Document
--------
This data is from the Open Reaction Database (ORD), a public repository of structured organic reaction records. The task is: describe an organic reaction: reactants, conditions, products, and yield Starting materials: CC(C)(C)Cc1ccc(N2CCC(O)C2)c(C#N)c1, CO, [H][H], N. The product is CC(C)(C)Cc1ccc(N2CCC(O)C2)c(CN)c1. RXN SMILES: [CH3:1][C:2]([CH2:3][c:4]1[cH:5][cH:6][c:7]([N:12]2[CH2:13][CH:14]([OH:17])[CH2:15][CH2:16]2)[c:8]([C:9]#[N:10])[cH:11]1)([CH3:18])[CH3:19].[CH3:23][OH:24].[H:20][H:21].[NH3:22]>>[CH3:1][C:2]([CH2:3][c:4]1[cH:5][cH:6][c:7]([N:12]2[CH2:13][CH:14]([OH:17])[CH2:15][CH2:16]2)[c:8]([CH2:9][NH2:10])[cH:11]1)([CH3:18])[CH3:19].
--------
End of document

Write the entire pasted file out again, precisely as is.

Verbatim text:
This data is from the Open Reaction Database (ORD), a public repository of structured organic reaction records. The task is: describe an organic reaction: reactants, conditions, products, and yield Starting materials: CC(C)(C)Cc1ccc(N2CCC(O)C2)c(C#N)c1, CO, [H][H], N. The product is CC(C)(C)Cc1ccc(N2CCC(O)C2)c(CN)c1. RXN SMILES: [CH3:1][C:2]([CH2:3][c:4]1[cH:5][cH:6][c:7]([N:12]2[CH2:13][CH:14]([OH:17])[CH2:15][CH2:16]2)[c:8]([C:9]#[N:10])[cH:11]1)([CH3:18])[CH3:19].[CH3:23][OH:24].[H:20][H:21].[NH3:22]>>[CH3:1][C:2]([CH2:3][c:4]1[cH:5][cH:6][c:7]([N:12]2[CH2:13][CH:14]([OH:17])[CH2:15][CH2:16]2)[c:8]([CH2:9][NH2:10])[cH:11]1)([CH3:18])[CH3:19].